It may help to think of this experience as a learning process. Every person with a mental health condition experiences it slightly differently. One person may fear losing a job, while another may be more worried about how relationships will change. If you ask questions and listen to the answers, you can learn about your family member's unique concerns.
You can also acquire better skills for offering support, as you learn what works well in your family and what doesn't. If you come from a family that's uncomfortable talking about mental illness or emotions, remember you have the ability to improve your communication. Similarly, even if you feel like you don't know how to offer encouragement right now, you can develop and improve through practice.
We can support and encourage our family members. We can't, however, make their treatment decisions for them. We should offer suggestions and input, but be ready to accept and support their decisions.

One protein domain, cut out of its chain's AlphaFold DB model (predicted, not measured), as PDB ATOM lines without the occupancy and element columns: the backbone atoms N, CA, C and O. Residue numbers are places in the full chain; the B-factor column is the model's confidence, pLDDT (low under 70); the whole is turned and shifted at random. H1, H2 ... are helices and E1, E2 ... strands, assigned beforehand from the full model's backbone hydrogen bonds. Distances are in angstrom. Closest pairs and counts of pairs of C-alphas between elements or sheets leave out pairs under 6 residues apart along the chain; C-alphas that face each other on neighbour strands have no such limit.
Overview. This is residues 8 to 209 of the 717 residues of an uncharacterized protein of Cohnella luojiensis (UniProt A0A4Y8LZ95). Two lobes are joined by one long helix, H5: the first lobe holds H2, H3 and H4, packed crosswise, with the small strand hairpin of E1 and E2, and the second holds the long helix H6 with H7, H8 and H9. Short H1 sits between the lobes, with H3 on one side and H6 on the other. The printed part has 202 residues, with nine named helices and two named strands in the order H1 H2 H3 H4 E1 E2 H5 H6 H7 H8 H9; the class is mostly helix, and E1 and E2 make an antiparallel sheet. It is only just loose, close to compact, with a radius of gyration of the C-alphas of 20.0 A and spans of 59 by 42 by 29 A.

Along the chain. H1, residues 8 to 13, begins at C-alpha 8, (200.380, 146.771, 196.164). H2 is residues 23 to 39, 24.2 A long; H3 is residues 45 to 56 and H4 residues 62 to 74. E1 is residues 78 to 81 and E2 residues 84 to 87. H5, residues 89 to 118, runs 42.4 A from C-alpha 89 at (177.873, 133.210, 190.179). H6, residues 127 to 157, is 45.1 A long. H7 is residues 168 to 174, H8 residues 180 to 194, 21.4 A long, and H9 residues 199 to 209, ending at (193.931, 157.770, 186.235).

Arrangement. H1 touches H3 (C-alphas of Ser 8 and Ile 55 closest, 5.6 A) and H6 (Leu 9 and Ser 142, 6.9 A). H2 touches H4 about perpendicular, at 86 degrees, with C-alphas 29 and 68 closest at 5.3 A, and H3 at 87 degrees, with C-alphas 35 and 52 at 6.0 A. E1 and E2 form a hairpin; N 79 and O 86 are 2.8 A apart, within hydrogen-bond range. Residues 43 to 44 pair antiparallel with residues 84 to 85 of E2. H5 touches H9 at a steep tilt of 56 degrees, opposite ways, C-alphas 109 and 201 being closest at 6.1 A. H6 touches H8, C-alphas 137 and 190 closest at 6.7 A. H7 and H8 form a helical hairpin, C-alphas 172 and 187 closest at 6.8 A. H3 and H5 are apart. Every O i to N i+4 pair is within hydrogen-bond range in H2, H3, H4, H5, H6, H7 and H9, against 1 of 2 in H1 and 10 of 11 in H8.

They may not choose the treatment options that we would prefer, but by acknowledging their right to decide, we create a respectful, healing environment within the family. We improve their immediate quality of life by treating them with dignity. We're also encouraging them to commit to their chosen course of action.
The reality is that we can only control our own actions. We have to learn to give the people around us responsibility for decisions that only they can make. It's ultimately up to them to decide on their goals and strategies. You can encourage your family members, but you must let go of the feeling that you have to solve their problems for them.
Even when we know someone has a mental health condition, it can be hard to recognize his or her efforts to be well. Sometimes we wonder if a family member is "trying to be difficult." We may find ourselves looking for something to blame: should we blame our family member or the mental health condition itself. In general, we should try to give family the benefit of the doubt. Remember that no one chooses to experience these symptoms.
The mission of NAMI Jacksonville is to support and improve the quality of life for family members and those living with mental illnesses and co-occurring substance abuse through compassion, education, and advocacy.
NAMI Jacksonville Florida
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Jacksonville, FL 32202